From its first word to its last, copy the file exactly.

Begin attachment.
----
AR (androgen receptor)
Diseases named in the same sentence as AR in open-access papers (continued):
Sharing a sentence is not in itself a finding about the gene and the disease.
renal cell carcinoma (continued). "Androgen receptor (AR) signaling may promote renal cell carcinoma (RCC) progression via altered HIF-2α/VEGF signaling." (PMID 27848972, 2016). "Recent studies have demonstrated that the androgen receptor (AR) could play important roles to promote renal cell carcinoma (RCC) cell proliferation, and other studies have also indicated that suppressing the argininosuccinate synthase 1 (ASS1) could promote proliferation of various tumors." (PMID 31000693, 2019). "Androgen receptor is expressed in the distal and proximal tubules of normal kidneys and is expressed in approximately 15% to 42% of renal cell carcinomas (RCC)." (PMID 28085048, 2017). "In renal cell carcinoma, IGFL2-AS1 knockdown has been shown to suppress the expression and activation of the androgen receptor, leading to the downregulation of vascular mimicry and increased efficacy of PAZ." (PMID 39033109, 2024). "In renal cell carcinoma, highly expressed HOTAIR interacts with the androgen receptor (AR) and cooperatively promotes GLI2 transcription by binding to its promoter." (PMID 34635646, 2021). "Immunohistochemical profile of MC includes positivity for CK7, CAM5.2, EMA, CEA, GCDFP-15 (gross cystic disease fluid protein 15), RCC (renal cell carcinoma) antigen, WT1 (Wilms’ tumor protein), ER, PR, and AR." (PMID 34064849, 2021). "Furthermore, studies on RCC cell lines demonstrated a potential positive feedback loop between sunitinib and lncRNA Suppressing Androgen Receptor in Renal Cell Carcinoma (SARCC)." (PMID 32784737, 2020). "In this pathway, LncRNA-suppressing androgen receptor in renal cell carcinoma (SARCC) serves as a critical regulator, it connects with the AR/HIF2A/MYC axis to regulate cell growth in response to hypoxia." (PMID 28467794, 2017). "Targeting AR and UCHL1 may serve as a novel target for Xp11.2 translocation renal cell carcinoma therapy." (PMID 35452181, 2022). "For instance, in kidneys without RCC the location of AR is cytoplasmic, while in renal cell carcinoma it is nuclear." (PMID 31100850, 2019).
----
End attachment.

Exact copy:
AR (androgen receptor)
Diseases named in the same sentence as AR in open-access papers (continued):
Sharing a sentence is not in itself a finding about the gene and the disease.
renal cell carcinoma (continued). "Androgen receptor (AR) signaling may promote renal cell carcinoma (RCC) progression via altered HIF-2α/VEGF signaling." (PMID 27848972, 2016). "Recent studies have demonstrated that the androgen receptor (AR) could play important roles to promote renal cell carcinoma (RCC) cell proliferation, and other studies have also indicated that suppressing the argininosuccinate synthase 1 (ASS1) could promote proliferation of various tumors." (PMID 31000693, 2019). "Androgen receptor is expressed in the distal and proximal tubules of normal kidneys and is expressed in approximately 15% to 42% of renal cell carcinomas (RCC)." (PMID 28085048, 2017). "In renal cell carcinoma, IGFL2-AS1 knockdown has been shown to suppress the expression and activation of the androgen receptor, leading to the downregulation of vascular mimicry and increased efficacy of PAZ." (PMID 39033109, 2024). "In renal cell carcinoma, highly expressed HOTAIR interacts with the androgen receptor (AR) and cooperatively promotes GLI2 transcription by binding to its promoter." (PMID 34635646, 2021). "Immunohistochemical profile of MC includes positivity for CK7, CAM5.2, EMA, CEA, GCDFP-15 (gross cystic disease fluid protein 15), RCC (renal cell carcinoma) antigen, WT1 (Wilms’ tumor protein), ER, PR, and AR." (PMID 34064849, 2021). "Furthermore, studies on RCC cell lines demonstrated a potential positive feedback loop between sunitinib and lncRNA Suppressing Androgen Receptor in Renal Cell Carcinoma (SARCC)." (PMID 32784737, 2020). "In this pathway, LncRNA-suppressing androgen receptor in renal cell carcinoma (SARCC) serves as a critical regulator, it connects with the AR/HIF2A/MYC axis to regulate cell growth in response to hypoxia." (PMID 28467794, 2017). "Targeting AR and UCHL1 may serve as a novel target for Xp11.2 translocation renal cell carcinoma therapy." (PMID 35452181, 2022). "For instance, in kidneys without RCC the location of AR is cytoplasmic, while in renal cell carcinoma it is nuclear." (PMID 31100850, 2019).